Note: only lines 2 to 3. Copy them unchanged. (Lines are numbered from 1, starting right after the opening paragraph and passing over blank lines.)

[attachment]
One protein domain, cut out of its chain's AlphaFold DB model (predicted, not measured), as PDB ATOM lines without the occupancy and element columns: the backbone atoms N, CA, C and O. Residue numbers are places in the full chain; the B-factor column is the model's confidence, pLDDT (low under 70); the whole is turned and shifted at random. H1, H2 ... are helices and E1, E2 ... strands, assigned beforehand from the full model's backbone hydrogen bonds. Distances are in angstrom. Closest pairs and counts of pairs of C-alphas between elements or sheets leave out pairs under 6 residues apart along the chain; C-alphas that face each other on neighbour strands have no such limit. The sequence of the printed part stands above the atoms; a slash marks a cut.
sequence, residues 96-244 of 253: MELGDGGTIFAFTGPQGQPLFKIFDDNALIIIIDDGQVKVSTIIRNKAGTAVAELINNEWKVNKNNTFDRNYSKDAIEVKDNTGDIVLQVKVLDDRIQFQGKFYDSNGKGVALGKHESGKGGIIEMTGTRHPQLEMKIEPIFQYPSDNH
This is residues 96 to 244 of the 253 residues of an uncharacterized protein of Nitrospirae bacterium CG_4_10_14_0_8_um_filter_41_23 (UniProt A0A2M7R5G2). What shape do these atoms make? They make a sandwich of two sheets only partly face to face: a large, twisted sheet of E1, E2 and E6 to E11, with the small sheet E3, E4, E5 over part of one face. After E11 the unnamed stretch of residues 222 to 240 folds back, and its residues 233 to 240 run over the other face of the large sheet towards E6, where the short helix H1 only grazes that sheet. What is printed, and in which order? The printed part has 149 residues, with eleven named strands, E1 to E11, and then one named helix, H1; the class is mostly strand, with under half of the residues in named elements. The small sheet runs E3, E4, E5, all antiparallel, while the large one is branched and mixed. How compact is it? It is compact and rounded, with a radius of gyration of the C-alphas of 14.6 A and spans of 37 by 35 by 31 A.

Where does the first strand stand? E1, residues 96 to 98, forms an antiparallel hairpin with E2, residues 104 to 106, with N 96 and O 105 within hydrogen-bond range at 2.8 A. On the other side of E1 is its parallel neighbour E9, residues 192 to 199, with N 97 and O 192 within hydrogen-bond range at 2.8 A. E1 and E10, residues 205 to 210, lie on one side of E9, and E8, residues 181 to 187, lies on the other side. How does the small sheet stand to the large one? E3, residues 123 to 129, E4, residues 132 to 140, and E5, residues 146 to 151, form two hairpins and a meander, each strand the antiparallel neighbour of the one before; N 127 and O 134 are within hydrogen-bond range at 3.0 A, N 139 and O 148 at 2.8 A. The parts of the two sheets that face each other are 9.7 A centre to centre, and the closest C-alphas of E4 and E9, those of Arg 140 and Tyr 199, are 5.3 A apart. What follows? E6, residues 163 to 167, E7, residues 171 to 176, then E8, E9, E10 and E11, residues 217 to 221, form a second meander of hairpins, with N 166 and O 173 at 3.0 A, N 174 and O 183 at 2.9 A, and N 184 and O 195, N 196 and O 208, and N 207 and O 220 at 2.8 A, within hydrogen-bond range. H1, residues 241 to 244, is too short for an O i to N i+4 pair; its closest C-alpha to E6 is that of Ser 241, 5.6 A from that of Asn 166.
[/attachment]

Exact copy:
This is residues 96 to 244 of the 253 residues of an uncharacterized protein of Nitrospirae bacterium CG_4_10_14_0_8_um_filter_41_23 (UniProt A0A2M7R5G2). What shape do these atoms make? They make a sandwich of two sheets only partly face to face: a large, twisted sheet of E1, E2 and E6 to E11, with the small sheet E3, E4, E5 over part of one face. After E11 the unnamed stretch of residues 222 to 240 folds back, and its residues 233 to 240 run over the other face of the large sheet towards E6, where the short helix H1 only grazes that sheet. What is printed, and in which order? The printed part has 149 residues, with eleven named strands, E1 to E11, and then one named helix, H1; the class is mostly strand, with under half of the residues in named elements. The small sheet runs E3, E4, E5, all antiparallel, while the large one is branched and mixed. How compact is it? It is compact and rounded, with a radius of gyration of the C-alphas of 14.6 A and spans of 37 by 35 by 31 A.

Where does the first strand stand? E1, residues 96 to 98, forms an antiparallel hairpin with E2, residues 104 to 106, with N 96 and O 105 within hydrogen-bond range at 2.8 A. On the other side of E1 is its parallel neighbour E9, residues 192 to 199, with N 97 and O 192 within hydrogen-bond range at 2.8 A. E1 and E10, residues 205 to 210, lie on one side of E9, and E8, residues 181 to 187, lies on the other side. How does the small sheet stand to the large one? E3, residues 123 to 129, E4, residues 132 to 140, and E5, residues 146 to 151, form two hairpins and a meander, each strand the antiparallel neighbour of the one before; N 127 and O 134 are within hydrogen-bond range at 3.0 A, N 139 and O 148 at 2.8 A. The parts of the two sheets that face each other are 9.7 A centre to centre, and the closest C-alphas of E4 and E9, those of Arg 140 and Tyr 199, are 5.3 A apart. What follows? E6, residues 163 to 167, E7, residues 171 to 176, then E8, E9, E10 and E11, residues 217 to 221, form a second meander of hairpins, with N 166 and O 173 at 3.0 A, N 174 and O 183 at 2.9 A, and N 184 and O 195, N 196 and O 208, and N 207 and O 220 at 2.8 A, within hydrogen-bond range. H1, residues 241 to 244, is too short for an O i to N i+4 pair; its closest C-alpha to E6 is that of Ser 241, 5.6 A from that of Asn 166.